Tywin can’t march armies to Braavos, it’s across the sea. But that can’t be that much of a problem, right? I mean all you need is a bunch of ships.
Stannis Baratheon had a reasonably sized fleet for troop movements, once he assassinated Renly and consolidated armies. (The Baratheons had the boats because Stannis was Master of Ships during the Robert administration.)
So many ships.
The ability to move troops to Braavos might be limited, if most of the ships available for troop transport are cluttering up the bottom of Blackwater Bay.
Assuming Tywin could get troops to Braavos (and let’s face it, Lannister troops are currently trying to keep the peace in the Riverlands. Just what army does Tywin have to ship off to fight a foreign war?) the next challenge is hitting the Bank.
Braavos (from the aerial shots we’ve seen on the show) is a Venice-like city, built on a cluster of bridge-connected islands, surrounded by a barrier ring of islands. This makes for an excellent harbor should the seas be stormy. The Lannister fleet would need to get inside the barrier ring.
Braavos is a mercantile city which already would require a navy or merchant marine force. Syrio Forel, the fencing master who instructed Arya claimed to be the first sword of the Sealord of Braavos. Sealord. I think the Braavosi know their way around the water.
(For all we know, there’s not a lot of gold physically stored at the Bank. Bank’s work by lending it out too.)
So, for the Lannisters to attack the Iron Bank of Braavos, they’d need to scrounge up troops that are currently in use (and are needed in Westeros in case the bellicose Ironborn sense weakness), figure some way to transport them to Braavos, and fight an enemy comfortable on the seas and where they have the advantage.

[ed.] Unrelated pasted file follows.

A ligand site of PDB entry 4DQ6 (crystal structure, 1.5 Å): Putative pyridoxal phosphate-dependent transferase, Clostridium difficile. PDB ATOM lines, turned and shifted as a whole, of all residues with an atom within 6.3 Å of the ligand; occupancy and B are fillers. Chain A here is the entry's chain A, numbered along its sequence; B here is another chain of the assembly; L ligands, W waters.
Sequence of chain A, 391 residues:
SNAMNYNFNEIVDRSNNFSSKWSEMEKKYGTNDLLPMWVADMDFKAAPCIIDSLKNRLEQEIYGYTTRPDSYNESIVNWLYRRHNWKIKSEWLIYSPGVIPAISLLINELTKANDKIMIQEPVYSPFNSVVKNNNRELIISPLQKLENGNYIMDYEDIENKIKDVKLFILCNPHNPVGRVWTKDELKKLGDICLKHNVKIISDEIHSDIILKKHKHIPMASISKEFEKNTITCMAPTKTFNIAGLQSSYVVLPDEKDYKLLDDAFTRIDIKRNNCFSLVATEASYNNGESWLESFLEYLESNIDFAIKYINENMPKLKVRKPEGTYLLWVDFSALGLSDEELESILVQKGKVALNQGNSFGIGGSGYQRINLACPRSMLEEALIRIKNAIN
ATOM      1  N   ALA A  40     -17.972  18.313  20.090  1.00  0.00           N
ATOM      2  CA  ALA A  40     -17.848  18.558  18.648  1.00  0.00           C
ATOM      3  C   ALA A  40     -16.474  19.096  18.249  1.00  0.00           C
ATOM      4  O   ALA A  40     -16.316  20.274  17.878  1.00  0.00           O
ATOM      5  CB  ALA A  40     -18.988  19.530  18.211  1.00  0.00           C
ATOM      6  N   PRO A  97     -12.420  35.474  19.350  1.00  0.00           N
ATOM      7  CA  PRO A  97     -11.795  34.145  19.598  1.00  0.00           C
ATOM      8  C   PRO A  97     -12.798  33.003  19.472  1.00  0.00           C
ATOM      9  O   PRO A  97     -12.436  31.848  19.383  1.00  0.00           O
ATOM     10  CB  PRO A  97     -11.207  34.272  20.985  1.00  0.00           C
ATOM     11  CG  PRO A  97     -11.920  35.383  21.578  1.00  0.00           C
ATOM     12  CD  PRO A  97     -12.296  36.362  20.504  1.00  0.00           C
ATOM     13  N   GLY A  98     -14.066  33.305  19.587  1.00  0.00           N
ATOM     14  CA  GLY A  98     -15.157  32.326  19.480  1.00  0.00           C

That seems riskier than the risk the Bank is taking in loaning Stannis cash.
Hey, no one is interested in economics, and I’m certainly not the guy to make it seem exciting, so if no one is reading this, I understand. But, if you are still with me, here’s a poll! Polls are always fun!
(Comments are always welcome. Super welcome! But if you want to talk spoilery Game of Thrones talk with me (also welcome) I’d invite you to visit my Safe Spoilers page on my backup blog. That way my non-book-reading friends won’t be shocked with foreknowledge.)
Images from HBO’s Game of Thrones (obviously.)
I make no claims to the artwork, but some claims to the text. So there.
If you liked this article, thank you! I have all of my Game of Thrones related articles on my handy-dandy Game of Thrones page should you want to read more but don’t want to navigate around my site.
© Patrick Sponaugle 2015 Some Rights Reserved